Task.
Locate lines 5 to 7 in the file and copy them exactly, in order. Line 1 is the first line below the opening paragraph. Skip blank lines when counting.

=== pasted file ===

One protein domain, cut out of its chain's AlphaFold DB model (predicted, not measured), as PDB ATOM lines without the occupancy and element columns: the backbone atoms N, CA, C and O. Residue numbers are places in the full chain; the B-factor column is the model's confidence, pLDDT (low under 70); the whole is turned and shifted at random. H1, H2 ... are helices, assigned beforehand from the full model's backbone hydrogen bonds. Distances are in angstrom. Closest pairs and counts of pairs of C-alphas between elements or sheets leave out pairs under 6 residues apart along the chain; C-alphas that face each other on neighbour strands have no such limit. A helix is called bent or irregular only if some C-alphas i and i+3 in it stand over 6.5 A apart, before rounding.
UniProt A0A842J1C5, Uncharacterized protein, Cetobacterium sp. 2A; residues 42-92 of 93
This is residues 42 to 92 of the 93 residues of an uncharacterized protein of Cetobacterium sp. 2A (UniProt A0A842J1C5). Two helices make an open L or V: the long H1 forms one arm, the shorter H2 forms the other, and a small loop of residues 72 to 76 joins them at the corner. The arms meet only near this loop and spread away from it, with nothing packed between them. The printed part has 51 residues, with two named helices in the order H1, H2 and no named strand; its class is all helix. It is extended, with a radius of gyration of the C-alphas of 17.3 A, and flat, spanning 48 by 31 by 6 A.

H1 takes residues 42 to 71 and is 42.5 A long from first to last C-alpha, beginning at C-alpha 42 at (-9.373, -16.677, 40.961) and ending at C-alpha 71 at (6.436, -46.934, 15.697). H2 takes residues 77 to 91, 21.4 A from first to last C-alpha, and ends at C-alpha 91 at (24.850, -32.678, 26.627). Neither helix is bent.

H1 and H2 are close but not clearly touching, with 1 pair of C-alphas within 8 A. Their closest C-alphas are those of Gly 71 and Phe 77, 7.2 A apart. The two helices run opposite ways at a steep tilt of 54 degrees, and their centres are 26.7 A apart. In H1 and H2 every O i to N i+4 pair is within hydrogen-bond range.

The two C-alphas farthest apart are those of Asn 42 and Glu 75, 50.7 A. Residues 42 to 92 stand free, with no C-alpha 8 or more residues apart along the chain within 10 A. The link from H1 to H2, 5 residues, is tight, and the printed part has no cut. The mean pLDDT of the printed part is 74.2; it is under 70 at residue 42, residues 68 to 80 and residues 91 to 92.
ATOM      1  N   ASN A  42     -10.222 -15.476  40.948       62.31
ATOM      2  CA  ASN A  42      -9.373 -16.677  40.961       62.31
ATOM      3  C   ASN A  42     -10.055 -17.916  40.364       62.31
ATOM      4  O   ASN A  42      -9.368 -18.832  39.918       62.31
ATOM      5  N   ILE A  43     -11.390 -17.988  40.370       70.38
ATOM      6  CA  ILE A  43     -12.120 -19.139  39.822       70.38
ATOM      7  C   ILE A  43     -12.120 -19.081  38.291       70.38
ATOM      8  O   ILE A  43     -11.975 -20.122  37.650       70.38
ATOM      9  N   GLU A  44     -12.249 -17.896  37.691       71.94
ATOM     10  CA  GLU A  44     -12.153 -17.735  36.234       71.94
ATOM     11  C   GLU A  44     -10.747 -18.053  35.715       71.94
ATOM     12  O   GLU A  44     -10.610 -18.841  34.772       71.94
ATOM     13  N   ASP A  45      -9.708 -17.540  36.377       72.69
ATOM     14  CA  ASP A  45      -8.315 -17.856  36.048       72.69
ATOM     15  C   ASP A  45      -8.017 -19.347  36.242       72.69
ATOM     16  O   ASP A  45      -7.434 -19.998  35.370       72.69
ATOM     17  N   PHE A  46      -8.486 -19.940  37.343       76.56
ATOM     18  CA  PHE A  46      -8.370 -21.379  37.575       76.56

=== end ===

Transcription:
The two C-alphas farthest apart are those of Asn 42 and Glu 75, 50.7 A. Residues 42 to 92 stand free, with no C-alpha 8 or more residues apart along the chain within 10 A. The link from H1 to H2, 5 residues, is tight, and the printed part has no cut. The mean pLDDT of the printed part is 74.2; it is under 70 at residue 42, residues 68 to 80 and residues 91 to 92.
ATOM      1  N   ASN A  42     -10.222 -15.476  40.948       62.31
ATOM      2  CA  ASN A  42      -9.373 -16.677  40.961       62.31